Many elongated structures can be modeled effectively using 2D representations of their cross sections. A typical assumption is the plane strain approximation, which implies that all out-of-plane strain components are zero. This assumption is valid when the out-of-plane deformation is restrained; for example, when the ends of the structure are fixed. However, in many cases, the structure is free to expand in the out-of-plane direction. Let’s discuss how to model this case, which is sometimes called generalized plane strain.

### Using Plane Strain, Plane Stress, and Generalized Plane Strain Conditions

Under plane strain conditions, no expansion in the out-of-plane direction is allowed. There are usually stresses in that direction caused by the coupling to the in-plane strain through a nonzero Poisson’s ratio. On the other hand, when a thin sheet is studied, the plane stress assumption is more useful. In this case, the material is free to contract or expand in the out-of-plane direction and the transverse stress is zero.

If the structure is long in the transverse direction when compared with its in-plane size, but is still not restrained in the transverse direction, then neither of these assumptions is good. This is where a generalized plane strain condition becomes useful.

### About the Generalized Plane Strain State Formulation

A possible generalization of the plane strain formulation is to assume that the strains are independent of the out-of-plane coordinate. In the COMSOL Multiphysics® software, this generalization can be implemented using a 2D geometry of the cross section and the *Solid Mechanics* interface, in which the plane strain formulation is a default option.

The strain tensor components are assumed to be functions of only the in-plane coordinates *x* and *y* (and possibly time):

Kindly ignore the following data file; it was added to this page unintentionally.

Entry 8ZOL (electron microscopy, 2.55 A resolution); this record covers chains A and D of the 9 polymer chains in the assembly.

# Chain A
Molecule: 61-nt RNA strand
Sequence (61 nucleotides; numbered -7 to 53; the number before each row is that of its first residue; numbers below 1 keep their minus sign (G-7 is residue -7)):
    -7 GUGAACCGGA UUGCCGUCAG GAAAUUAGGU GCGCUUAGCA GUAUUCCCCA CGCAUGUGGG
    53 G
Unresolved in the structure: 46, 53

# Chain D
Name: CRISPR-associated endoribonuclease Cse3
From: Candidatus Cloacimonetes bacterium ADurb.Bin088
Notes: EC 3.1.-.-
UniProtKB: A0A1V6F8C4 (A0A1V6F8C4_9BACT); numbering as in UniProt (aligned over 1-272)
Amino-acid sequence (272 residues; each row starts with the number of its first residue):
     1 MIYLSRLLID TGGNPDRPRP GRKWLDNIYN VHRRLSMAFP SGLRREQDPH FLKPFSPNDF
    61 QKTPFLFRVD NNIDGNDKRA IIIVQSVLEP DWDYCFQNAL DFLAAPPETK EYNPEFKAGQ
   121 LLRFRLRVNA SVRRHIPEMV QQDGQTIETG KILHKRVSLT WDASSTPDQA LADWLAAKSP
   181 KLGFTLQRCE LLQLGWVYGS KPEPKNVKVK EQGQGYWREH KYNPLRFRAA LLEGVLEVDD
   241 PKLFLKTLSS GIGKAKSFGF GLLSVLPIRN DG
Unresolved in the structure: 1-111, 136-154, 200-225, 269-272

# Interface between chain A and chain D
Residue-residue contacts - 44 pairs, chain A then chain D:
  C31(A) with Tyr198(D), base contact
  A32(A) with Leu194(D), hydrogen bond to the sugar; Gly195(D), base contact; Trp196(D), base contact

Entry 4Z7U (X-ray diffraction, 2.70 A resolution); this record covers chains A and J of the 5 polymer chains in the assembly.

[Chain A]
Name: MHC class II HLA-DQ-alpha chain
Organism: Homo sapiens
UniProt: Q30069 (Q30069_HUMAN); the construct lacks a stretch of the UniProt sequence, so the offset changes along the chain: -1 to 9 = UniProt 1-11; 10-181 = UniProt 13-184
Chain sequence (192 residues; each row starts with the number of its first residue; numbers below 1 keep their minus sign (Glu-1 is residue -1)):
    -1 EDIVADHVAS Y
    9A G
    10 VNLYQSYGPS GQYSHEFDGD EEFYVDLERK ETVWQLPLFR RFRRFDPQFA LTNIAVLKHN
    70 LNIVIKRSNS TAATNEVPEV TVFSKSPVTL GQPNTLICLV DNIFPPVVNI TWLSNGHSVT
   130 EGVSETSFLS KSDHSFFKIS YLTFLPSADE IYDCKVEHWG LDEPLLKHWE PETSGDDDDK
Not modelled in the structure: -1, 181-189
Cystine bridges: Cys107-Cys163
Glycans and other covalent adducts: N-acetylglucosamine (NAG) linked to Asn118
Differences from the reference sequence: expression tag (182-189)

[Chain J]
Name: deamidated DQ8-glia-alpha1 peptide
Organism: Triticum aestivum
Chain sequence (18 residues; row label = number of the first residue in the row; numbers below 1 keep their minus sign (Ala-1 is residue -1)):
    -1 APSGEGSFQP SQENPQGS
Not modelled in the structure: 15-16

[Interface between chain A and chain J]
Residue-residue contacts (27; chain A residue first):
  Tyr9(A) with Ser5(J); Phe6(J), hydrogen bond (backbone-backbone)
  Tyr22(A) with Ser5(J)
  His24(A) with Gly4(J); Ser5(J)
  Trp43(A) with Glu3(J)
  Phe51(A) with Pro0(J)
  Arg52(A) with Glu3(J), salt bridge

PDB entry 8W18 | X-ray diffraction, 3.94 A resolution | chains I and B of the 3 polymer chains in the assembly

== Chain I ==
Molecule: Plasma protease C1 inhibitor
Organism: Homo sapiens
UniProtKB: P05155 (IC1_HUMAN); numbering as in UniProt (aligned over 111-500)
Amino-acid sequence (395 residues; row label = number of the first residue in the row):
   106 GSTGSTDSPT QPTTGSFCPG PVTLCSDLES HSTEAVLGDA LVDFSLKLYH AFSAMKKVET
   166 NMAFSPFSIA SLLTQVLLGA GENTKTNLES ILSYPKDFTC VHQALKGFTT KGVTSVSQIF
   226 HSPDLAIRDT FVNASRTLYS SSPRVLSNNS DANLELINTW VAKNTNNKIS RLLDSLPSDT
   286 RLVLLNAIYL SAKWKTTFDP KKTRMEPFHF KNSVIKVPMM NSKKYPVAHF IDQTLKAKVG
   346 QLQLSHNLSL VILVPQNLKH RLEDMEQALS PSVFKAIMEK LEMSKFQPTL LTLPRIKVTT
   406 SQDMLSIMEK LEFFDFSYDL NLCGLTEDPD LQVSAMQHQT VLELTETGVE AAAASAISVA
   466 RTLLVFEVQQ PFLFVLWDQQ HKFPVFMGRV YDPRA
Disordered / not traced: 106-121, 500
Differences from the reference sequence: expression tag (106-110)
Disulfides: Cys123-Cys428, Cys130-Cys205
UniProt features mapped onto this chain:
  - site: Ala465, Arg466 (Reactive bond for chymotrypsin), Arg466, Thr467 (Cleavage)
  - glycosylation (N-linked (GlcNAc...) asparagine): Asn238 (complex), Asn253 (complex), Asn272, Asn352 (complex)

(1)

Under the small-strain assumption, the strain tensor components are related to the displacement field as:

(2)

The above equations have the following 3D solution:

(3)

{u\left( {x,y} \right) – \frac{{a{z^2}}}{2}} \\

\\

{v\left( {x,y} \right) – \frac{{b{z^2}}}{2}} \\

\\

{\left( {ax + by + c} \right)z} \\

\end{array}} \right]

where *a*, *b*, and *c* are constant coefficients.

The corresponding out-of-plane strains are:

(4)

{\varepsilon _{zz}} = ax + by + c \\

{\varepsilon _{xz}} = {\varepsilon _{yz}} = 0 \\

\end{array}\]

This strain state differs from the standard plane strain assumption only by the fact that the normal out-of-plane strain is nonzero and can vary linearly over the cross section. At the cross section *z* = 0, the deformation is in-plane and fully characterized by the in-plane displacement components *u*(*x*,*y*) and *v*(*x*,*y*).

The coefficients *a*, *b*, and *c* in the expression for the normal out-of-plane strain can be introduced as extra degrees of freedom (DOF) that are constant throughout the model (global variables). The extra strain contribution can be incorporated using the *External Strain* feature available in the *Solid Mechanics* interface.

A generalized strain formulation is important is when analyzing stress-optical effects, such as birefringence in waveguides composed of several layers of different materials (e.g., silicon-on-insulator waveguides). This stress-optical effects tutorial model shows such a case.

### Example of Using the Generalized Plane Strain Formulation

To illustrate the efficiency of this approach, let’s consider a simple beam-like structure composed of two layers with square cross sections of 1 cm. The layers are made of materials with significantly different elastic and thermal properties: aluminum and nylon. The data is taken from the built-in Material Library in COMSOL Multiphysics. The length in the out-of-plane *z* direction is *L* = 20 cm. The structure is assumed to be manufactured at an elevated temperature. Due to the mismatch in the thermal expansion properties of the materials, a residual thermal stress builds up in the structure when it has cooled down to the operating temperature. This makes the structure bend slightly in the out-of-plane direction.

The following figure shows plots of the total displacement together with the deformation for a full 3D model and a 2D generalized plane strain condition:

*The 2D solution computed for* u*(*x*,*y*) and* v*(*x*,*y*) within the cross section has been extruded in the out-of-plane* z *direction using the analytical solution for the corresponding 3D displacement field given above.*